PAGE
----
TOKYO: Japan’s consumer prices rose in August, official data showed Friday, but inflation was still way below the central bank’s target, as authorities struggle to slay deflation in the world’s third-biggest economy.
After stripping out volatile prices for fresh food, inflation was 0.7 percent, according to the internal affairs ministry, the eighth straight month of price rises and in line with market expectations.
Excluding fresh food and energy, prices edged up just 0.2 percent in August compared to the same month the previous year.
The figures are nowhere near the Bank of Japan’s 2.0-percent inflation target — seen as crucial in a long battle against deflation that is blamed for holding back the once-booming economy.
Japan’s prospects have recently improved, however, with investments linked to the Tokyo 2020 Olympics giving the economy a shot in the arm.
On Friday, the ministry also said household spending in August edged up 0.6 percent from a year earlier.
This was slightly lower than market expectations of a 0.9-percent rise but the first gain in two months, the ministry said.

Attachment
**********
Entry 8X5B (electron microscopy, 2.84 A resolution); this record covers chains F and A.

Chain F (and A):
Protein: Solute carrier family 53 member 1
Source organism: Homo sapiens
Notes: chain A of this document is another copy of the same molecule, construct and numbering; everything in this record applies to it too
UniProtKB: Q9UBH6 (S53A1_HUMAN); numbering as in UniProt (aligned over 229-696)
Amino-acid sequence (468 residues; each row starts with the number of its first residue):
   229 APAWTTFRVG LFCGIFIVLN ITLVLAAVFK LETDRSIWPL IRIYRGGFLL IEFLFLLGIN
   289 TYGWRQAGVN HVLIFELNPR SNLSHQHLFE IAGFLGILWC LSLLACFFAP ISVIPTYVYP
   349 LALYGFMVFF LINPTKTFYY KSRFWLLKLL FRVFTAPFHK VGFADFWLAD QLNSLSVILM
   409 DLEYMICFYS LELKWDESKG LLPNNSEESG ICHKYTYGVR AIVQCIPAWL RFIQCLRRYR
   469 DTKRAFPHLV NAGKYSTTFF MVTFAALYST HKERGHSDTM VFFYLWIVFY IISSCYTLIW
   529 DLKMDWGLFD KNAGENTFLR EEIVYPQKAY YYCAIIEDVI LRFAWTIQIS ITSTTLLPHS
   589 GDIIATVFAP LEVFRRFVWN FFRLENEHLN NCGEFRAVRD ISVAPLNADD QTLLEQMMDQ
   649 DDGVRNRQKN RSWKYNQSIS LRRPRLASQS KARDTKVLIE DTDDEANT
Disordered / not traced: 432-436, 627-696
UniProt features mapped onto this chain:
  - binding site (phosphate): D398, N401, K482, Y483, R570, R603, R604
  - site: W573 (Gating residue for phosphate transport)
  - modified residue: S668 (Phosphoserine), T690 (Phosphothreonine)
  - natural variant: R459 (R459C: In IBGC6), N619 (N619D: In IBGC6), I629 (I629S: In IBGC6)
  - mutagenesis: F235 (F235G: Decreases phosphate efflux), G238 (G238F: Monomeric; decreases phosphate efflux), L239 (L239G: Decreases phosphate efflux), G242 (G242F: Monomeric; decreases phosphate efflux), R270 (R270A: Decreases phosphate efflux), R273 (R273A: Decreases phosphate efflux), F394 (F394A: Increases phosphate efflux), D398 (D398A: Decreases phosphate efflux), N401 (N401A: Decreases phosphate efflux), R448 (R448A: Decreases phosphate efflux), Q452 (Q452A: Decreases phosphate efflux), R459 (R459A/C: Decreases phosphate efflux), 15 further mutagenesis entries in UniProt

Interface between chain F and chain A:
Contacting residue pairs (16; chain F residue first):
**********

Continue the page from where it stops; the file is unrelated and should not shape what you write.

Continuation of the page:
In an environment in which inflation is low or prices are falling, consumers tend to delay making purchases, pushing down household spending.
Meanwhile, the country’s jobless rate stood at 2.8 percent, a level unchanged since June.
And Japanese factory output was also in the black, gaining a better-than-expected 2.1 percent in August.
The ministry held its view that manufacturing activity is on the path to recovery, saying it expected a decline in September and a rise in October but adding “on the whole production is picking up”.
Japan’s economy expanded by 0.6 percent in the April-June period, notching up its sixth straight quarter of growth, the longest economic expansion in more than a decade.
While the labour market is tight and business confidence is high, wage hikes have been tepid and efforts to lift inflation have fallen flat despite years of aggressive monetary easing by Japan’s central bank.